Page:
a second plurality of bits that configure a second subset of the plurality of programmable resources to implement a virtual input/output (VIO) module comprising a control module for the user circuit and bi-directionally coupled to the user circuit; and
a third plurality of bits that configure a third subset of the plurality of programmable resources to implement a communication module bi-directionally coupled to the VIO module and to the plurality of I/O pads.
30. The data communication medium of claim 29, wherein the PLD is one of a group of PLDs consisting of: a field programmable gate array (FPGA), a complex programmable logic device (CPLD), an application specific integrated circuit (ASIC), a fuse-programmable device, and an anti-fuse programmable device.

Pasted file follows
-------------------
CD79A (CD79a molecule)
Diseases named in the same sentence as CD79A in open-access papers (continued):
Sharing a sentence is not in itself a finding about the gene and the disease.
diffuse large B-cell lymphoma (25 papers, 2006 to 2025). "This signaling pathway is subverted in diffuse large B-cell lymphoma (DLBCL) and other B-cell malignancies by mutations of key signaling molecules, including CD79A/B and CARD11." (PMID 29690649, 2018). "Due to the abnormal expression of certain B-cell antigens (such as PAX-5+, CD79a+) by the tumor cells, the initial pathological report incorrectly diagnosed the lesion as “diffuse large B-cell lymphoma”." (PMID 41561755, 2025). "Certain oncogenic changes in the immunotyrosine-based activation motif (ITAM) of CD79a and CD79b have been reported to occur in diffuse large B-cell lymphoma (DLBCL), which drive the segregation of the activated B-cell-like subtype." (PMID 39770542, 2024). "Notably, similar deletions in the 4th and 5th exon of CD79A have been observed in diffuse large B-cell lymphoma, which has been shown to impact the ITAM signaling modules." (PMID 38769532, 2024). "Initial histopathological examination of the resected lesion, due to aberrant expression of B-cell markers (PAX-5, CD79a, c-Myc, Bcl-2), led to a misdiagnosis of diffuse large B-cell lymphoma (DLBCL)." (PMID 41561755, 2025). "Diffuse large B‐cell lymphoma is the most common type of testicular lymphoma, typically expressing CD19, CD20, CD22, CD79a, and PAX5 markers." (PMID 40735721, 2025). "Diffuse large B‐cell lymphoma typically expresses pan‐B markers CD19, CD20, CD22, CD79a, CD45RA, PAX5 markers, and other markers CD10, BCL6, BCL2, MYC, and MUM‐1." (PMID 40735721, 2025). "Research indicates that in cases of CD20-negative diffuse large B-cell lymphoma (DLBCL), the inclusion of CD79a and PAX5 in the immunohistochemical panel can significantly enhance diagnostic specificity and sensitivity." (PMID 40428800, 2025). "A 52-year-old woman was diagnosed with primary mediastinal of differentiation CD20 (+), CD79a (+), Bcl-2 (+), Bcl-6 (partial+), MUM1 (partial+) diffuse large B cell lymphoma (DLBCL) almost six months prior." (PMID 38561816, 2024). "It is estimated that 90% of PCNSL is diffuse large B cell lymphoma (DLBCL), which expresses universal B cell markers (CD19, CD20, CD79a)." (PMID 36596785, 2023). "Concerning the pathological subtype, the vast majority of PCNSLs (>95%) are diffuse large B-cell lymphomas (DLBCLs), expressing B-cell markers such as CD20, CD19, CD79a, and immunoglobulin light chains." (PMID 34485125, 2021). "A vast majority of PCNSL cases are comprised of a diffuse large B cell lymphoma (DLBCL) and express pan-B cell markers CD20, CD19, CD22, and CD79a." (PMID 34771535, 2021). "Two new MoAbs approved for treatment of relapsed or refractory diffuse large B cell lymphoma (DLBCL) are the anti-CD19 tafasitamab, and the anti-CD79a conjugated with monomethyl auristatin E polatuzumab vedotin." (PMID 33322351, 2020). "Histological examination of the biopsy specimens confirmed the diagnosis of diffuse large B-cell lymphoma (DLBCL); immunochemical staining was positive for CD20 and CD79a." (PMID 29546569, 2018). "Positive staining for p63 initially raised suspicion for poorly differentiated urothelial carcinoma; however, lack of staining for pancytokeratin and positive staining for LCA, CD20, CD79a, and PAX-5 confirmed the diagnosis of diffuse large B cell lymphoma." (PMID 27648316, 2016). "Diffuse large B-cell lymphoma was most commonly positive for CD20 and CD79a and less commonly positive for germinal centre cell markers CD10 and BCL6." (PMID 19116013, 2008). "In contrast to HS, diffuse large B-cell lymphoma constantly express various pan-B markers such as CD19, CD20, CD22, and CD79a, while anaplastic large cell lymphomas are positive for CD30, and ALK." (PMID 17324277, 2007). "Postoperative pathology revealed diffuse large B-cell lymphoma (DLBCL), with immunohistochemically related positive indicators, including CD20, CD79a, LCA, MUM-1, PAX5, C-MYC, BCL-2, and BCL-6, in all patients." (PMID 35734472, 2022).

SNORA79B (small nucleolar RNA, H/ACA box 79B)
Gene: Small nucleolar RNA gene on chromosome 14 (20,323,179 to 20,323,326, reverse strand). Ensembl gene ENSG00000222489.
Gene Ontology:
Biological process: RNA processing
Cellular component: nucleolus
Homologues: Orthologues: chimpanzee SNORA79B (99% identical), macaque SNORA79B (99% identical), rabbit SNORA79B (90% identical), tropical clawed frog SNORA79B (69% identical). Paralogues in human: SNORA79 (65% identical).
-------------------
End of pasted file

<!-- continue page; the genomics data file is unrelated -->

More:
31. The data communication medium of claim 29, further comprising a fourth plurality of bits that configure a fourth subset of the plurality of programmable resources to implement an electrical connection between the user circuit and the plurality of I/O pads that bypasses the communication module and the VIO module.
32. The data communication medium of claim 29, wherein the communication module implements a JTAG interface.
33. A method of implementing a system using a programmable logic device (PLD), the system comprising a host computer and a communications link to the host computer, the method comprising:
instantiating a user circuit in a design;
instantiating a virtual input/output (VIO) module in the design, the VIO module comprising a control module for the user circuit and being bi-directionally coupled to the user circuit;
implementing the design in the PLD using PLD implementation software; and
adding the PLD to the system such that the user circuit is in bi-directional electrical communication with the host computer via the VIO module, the communication module, and the communication link.